Much of the Village Voice from the 1950s to the mid-2000s is available to view online via a Google digitization project. The huge trove of scanned newspapers helps reveal the changes that have occurred over fifty years to the architecture of the neighborhood, to music and culture, to local businesses, to politics, to the concerns of the average person on the street, and so much more. Today we thought we would look back forty-nine years to the issue from December 16, 1965, and see what was in the news and on people’s minds.
Two issues close to our heart happened to be big news in that week’s issue – a public hearing for the then-proposed Greenwich Village Historic District, and the continuing community fight to keep NYU from expanding and overwhelming the neighborhood.
The front page article highlights the first public hearing for the proposed Greenwich Village Historic District. Mayor-elect John Lindsay was on the side of preservation, as well as notables Carol Grietzer and Ed Koch. In echoes of today, the Voice reported that real estate interests balked at the idea, and created their own astroturfing group (before the term existed), the “Realistic Landmarks Committee” to oppose the historic designation. One plumbing business owner did speak at the hearing, and the Voice reported that he warned against “proceeding toward the socialist police state” if the historic district designation went ahead.
However, “speakers in favor of turning Greenwich Village into a “historic district” outnumbered those who opposed it by three-to-one at the City Hall hearing on December 9 before the Landmarks Preservation Commission.” And in typical fashion (to anyone who’s attended a contentious city hearing) “a cross-section of Villagers spoke for almost seven hours in the debate over the controversial issue.”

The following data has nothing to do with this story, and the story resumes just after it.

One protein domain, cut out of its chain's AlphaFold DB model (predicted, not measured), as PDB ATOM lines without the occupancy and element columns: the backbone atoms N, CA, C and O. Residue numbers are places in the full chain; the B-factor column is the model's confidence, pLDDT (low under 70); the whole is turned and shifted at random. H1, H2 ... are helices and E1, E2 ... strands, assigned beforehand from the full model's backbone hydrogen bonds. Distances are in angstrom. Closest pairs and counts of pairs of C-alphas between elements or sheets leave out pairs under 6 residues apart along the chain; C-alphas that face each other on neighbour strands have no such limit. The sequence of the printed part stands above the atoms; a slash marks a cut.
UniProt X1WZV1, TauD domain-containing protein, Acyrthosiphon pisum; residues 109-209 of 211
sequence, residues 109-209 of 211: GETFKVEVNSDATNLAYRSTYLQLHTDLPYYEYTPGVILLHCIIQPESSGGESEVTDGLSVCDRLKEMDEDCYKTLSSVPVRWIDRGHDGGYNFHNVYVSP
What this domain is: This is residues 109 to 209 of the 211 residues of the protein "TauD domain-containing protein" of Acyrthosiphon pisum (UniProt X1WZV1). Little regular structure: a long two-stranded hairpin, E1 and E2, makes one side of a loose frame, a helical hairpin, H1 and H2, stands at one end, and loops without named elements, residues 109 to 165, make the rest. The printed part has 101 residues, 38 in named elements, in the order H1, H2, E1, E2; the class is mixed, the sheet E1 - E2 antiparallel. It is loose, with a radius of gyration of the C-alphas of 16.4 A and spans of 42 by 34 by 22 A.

It would take several more years before the Greenwich Village Historic District would be designated (in 1969) as the final boundaries and building research were completed.
The Voice also noted several areas that were out of the protected historic district – many of which have since been protected.
In other news in that issue, NYU was threatening the construction of a thirty-story tower if it did not get its way with its proposed design for Bobst Library on the south side of Washington Square Park, which included a de-mapping /narrowing of West Broadway (LaGuardia Place) to accommodate the new building. “If Village residents object to the presently designed structure, [NYU President James] Hester suggested that they would be appalled by the 30-story tower that NYU sees as its only alternative. An alarming series of visual diagrams marshalled by Hester and Johnson show this behemoth “wedding cake” casting a shadow like an eclipse of the sun.”
This mid-December issue also contained many holiday shopping advertisements, including some from stores still active today, including previous GVSHP Village Award winners C.O. Bigelow (2002) and O. Ottomanelli & Son’s Prime Meat Market (1998).